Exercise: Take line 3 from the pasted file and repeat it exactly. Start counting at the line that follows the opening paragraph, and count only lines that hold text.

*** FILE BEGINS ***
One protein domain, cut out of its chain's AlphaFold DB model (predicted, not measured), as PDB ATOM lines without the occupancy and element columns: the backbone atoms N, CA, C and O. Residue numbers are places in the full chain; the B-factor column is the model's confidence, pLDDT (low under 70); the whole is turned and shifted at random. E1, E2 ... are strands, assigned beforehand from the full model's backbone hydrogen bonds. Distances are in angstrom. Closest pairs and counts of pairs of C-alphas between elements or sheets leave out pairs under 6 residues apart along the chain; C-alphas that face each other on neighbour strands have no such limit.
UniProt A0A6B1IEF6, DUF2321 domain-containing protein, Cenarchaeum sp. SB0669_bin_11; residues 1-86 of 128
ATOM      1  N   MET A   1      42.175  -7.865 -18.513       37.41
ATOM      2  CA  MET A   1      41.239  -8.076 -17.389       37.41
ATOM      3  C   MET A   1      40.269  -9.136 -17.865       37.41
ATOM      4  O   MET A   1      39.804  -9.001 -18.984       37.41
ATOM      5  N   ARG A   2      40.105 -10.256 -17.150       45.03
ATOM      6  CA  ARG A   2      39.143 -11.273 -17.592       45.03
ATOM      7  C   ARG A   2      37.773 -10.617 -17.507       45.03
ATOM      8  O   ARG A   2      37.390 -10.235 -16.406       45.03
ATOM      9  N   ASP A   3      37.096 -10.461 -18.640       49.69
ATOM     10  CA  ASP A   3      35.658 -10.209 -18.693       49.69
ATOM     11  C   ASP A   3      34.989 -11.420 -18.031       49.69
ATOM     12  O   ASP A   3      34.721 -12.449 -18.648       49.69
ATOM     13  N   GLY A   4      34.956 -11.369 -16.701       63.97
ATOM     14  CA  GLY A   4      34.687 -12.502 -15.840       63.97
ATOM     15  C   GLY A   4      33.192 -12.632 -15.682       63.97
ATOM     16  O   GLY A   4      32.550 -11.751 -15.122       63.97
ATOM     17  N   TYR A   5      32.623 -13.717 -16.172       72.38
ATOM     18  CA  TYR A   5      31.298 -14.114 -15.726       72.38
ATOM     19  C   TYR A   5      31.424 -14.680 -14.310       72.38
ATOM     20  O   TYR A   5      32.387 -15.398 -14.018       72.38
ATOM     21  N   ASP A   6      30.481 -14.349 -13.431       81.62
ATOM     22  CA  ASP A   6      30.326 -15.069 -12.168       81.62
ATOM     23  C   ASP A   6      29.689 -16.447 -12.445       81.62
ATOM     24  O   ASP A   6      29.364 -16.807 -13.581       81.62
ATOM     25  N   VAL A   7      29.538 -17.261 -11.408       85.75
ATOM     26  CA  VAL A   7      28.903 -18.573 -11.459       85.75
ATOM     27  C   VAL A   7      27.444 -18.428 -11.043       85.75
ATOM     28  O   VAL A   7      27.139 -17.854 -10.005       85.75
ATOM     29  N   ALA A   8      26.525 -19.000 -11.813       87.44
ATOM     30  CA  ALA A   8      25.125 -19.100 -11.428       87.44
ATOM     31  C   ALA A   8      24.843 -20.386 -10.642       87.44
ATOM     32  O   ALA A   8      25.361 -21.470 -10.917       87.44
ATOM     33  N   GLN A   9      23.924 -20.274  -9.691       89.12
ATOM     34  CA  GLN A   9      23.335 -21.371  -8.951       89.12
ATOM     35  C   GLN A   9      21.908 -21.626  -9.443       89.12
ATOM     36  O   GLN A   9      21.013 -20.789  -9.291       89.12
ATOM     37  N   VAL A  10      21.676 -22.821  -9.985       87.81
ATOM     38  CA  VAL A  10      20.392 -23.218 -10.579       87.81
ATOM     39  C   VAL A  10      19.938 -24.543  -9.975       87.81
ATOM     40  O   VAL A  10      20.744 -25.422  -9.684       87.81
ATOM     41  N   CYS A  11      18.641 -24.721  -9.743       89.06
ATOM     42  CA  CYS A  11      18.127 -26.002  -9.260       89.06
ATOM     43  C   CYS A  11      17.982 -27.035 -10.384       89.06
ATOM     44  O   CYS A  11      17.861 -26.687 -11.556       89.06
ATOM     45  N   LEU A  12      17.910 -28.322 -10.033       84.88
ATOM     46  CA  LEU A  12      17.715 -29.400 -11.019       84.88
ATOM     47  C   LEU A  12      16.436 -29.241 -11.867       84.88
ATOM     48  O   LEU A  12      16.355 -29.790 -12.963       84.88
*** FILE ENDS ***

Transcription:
ATOM      2  CA  MET A   1      41.239  -8.076 -17.389       37.41